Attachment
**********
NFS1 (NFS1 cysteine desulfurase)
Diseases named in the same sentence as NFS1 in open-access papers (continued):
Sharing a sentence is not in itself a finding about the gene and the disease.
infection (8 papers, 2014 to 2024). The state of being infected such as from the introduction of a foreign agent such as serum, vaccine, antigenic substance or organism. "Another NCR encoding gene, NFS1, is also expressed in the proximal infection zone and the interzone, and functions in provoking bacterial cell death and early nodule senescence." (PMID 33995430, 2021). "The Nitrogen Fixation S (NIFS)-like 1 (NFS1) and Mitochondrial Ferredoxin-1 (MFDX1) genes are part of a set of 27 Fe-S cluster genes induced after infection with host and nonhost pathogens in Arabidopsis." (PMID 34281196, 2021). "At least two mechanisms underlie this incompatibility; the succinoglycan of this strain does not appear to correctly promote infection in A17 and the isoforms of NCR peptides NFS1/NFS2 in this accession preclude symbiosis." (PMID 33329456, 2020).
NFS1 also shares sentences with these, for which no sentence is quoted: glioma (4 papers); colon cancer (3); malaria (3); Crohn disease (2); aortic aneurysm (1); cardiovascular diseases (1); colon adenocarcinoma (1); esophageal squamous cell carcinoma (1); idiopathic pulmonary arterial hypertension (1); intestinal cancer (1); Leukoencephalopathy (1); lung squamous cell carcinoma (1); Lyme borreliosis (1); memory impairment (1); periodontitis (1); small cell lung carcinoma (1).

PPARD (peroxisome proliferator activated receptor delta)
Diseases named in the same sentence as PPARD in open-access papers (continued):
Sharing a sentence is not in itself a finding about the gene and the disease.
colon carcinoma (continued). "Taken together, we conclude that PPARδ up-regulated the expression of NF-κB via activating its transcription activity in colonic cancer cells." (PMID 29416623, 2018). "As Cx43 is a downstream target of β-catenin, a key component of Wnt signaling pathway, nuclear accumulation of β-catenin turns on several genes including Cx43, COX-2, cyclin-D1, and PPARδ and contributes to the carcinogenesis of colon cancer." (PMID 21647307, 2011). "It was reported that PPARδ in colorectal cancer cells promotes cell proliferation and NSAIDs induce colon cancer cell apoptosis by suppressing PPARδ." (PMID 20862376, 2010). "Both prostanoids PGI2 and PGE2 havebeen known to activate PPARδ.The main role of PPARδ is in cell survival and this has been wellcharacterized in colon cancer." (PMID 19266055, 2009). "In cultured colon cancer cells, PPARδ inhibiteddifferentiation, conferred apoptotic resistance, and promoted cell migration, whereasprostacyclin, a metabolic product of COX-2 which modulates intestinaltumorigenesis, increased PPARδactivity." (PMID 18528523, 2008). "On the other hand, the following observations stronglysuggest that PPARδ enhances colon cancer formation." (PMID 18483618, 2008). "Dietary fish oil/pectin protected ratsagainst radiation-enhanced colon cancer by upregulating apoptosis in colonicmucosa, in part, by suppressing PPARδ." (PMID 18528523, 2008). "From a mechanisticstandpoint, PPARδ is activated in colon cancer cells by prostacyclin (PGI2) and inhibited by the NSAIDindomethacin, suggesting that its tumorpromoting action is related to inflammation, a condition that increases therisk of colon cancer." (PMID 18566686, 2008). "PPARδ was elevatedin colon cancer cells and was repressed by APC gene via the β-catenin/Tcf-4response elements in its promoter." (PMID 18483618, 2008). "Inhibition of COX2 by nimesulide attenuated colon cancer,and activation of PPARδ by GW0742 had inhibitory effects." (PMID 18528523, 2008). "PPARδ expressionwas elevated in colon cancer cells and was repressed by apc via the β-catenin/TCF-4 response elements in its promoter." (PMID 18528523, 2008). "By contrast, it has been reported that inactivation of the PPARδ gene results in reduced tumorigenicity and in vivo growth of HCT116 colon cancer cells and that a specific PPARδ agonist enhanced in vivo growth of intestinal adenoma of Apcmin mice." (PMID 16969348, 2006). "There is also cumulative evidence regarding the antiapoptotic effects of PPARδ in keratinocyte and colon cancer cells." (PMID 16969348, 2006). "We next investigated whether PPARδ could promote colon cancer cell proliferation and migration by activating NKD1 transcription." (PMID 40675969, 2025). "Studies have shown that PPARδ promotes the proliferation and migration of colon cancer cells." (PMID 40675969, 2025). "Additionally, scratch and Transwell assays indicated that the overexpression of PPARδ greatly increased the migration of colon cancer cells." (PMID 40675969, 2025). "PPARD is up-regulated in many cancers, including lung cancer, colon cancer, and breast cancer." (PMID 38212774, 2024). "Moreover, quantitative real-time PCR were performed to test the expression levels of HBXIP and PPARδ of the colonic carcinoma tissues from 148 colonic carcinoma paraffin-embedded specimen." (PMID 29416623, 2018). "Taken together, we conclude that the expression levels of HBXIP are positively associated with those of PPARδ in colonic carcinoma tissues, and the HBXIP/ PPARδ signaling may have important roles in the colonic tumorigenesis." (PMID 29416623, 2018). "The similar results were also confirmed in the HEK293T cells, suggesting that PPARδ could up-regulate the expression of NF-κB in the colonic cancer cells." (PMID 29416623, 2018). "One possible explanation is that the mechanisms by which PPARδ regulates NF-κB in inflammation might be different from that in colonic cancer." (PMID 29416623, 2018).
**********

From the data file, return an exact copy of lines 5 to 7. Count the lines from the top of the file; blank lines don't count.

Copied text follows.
NFS1 also shares sentences with these, for which no sentence is quoted: glioma (4 papers); colon cancer (3); malaria (3); Crohn disease (2); aortic aneurysm (1); cardiovascular diseases (1); colon adenocarcinoma (1); esophageal squamous cell carcinoma (1); idiopathic pulmonary arterial hypertension (1); intestinal cancer (1); Leukoencephalopathy (1); lung squamous cell carcinoma (1); Lyme borreliosis (1); memory impairment (1); periodontitis (1); small cell lung carcinoma (1).

PPARD (peroxisome proliferator activated receptor delta)
Diseases named in the same sentence as PPARD in open-access papers (continued):